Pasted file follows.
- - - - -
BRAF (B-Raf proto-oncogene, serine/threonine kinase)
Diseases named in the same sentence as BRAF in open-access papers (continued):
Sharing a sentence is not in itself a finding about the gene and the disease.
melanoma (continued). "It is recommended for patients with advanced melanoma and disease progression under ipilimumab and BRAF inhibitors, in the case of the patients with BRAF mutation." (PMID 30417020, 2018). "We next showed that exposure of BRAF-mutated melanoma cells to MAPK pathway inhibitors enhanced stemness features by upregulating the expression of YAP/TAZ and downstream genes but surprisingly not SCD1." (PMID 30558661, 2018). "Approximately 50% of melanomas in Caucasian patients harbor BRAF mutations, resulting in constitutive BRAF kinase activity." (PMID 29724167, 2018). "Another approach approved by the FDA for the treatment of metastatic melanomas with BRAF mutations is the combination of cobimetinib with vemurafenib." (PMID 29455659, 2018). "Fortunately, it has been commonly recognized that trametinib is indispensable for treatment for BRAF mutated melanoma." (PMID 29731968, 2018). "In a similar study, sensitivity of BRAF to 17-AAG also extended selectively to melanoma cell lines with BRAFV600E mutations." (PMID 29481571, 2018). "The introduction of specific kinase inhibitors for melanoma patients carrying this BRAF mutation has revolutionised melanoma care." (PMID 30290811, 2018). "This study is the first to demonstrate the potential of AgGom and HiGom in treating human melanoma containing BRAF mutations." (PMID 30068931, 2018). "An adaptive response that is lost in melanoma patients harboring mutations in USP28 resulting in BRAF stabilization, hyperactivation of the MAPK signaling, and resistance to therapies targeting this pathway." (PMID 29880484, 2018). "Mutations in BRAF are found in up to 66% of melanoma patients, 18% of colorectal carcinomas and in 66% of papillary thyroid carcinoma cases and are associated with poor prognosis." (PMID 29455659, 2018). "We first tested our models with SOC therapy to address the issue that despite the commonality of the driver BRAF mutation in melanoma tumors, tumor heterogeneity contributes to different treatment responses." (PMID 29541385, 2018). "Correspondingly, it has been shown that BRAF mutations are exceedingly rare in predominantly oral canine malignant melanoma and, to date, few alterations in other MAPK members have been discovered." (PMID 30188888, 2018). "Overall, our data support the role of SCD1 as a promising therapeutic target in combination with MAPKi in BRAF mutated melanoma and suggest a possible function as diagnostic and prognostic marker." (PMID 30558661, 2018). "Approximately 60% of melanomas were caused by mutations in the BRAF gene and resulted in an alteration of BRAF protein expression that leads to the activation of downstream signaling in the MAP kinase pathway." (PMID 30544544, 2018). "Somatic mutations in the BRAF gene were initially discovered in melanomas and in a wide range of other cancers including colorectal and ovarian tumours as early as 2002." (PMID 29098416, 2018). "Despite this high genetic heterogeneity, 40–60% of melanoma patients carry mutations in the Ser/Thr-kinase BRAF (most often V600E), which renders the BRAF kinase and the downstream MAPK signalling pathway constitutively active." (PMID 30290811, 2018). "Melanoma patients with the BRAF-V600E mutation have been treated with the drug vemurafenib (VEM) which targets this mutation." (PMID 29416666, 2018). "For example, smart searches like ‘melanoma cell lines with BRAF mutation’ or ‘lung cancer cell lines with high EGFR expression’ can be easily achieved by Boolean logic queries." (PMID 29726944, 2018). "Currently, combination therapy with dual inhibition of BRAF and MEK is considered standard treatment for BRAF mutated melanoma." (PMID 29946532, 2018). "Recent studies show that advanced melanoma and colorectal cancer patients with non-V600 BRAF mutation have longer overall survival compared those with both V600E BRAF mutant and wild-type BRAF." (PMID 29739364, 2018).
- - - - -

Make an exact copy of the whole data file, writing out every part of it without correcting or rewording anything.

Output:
BRAF (B-Raf proto-oncogene, serine/threonine kinase)
Diseases named in the same sentence as BRAF in open-access papers (continued):
Sharing a sentence is not in itself a finding about the gene and the disease.
melanoma (continued). "It is recommended for patients with advanced melanoma and disease progression under ipilimumab and BRAF inhibitors, in the case of the patients with BRAF mutation." (PMID 30417020, 2018). "We next showed that exposure of BRAF-mutated melanoma cells to MAPK pathway inhibitors enhanced stemness features by upregulating the expression of YAP/TAZ and downstream genes but surprisingly not SCD1." (PMID 30558661, 2018). "Approximately 50% of melanomas in Caucasian patients harbor BRAF mutations, resulting in constitutive BRAF kinase activity." (PMID 29724167, 2018). "Another approach approved by the FDA for the treatment of metastatic melanomas with BRAF mutations is the combination of cobimetinib with vemurafenib." (PMID 29455659, 2018). "Fortunately, it has been commonly recognized that trametinib is indispensable for treatment for BRAF mutated melanoma." (PMID 29731968, 2018). "In a similar study, sensitivity of BRAF to 17-AAG also extended selectively to melanoma cell lines with BRAFV600E mutations." (PMID 29481571, 2018). "The introduction of specific kinase inhibitors for melanoma patients carrying this BRAF mutation has revolutionised melanoma care." (PMID 30290811, 2018). "This study is the first to demonstrate the potential of AgGom and HiGom in treating human melanoma containing BRAF mutations." (PMID 30068931, 2018). "An adaptive response that is lost in melanoma patients harboring mutations in USP28 resulting in BRAF stabilization, hyperactivation of the MAPK signaling, and resistance to therapies targeting this pathway." (PMID 29880484, 2018). "Mutations in BRAF are found in up to 66% of melanoma patients, 18% of colorectal carcinomas and in 66% of papillary thyroid carcinoma cases and are associated with poor prognosis." (PMID 29455659, 2018). "We first tested our models with SOC therapy to address the issue that despite the commonality of the driver BRAF mutation in melanoma tumors, tumor heterogeneity contributes to different treatment responses." (PMID 29541385, 2018). "Correspondingly, it has been shown that BRAF mutations are exceedingly rare in predominantly oral canine malignant melanoma and, to date, few alterations in other MAPK members have been discovered." (PMID 30188888, 2018). "Overall, our data support the role of SCD1 as a promising therapeutic target in combination with MAPKi in BRAF mutated melanoma and suggest a possible function as diagnostic and prognostic marker." (PMID 30558661, 2018). "Approximately 60% of melanomas were caused by mutations in the BRAF gene and resulted in an alteration of BRAF protein expression that leads to the activation of downstream signaling in the MAP kinase pathway." (PMID 30544544, 2018). "Somatic mutations in the BRAF gene were initially discovered in melanomas and in a wide range of other cancers including colorectal and ovarian tumours as early as 2002." (PMID 29098416, 2018). "Despite this high genetic heterogeneity, 40–60% of melanoma patients carry mutations in the Ser/Thr-kinase BRAF (most often V600E), which renders the BRAF kinase and the downstream MAPK signalling pathway constitutively active." (PMID 30290811, 2018). "Melanoma patients with the BRAF-V600E mutation have been treated with the drug vemurafenib (VEM) which targets this mutation." (PMID 29416666, 2018). "For example, smart searches like ‘melanoma cell lines with BRAF mutation’ or ‘lung cancer cell lines with high EGFR expression’ can be easily achieved by Boolean logic queries." (PMID 29726944, 2018). "Currently, combination therapy with dual inhibition of BRAF and MEK is considered standard treatment for BRAF mutated melanoma." (PMID 29946532, 2018). "Recent studies show that advanced melanoma and colorectal cancer patients with non-V600 BRAF mutation have longer overall survival compared those with both V600E BRAF mutant and wild-type BRAF." (PMID 29739364, 2018).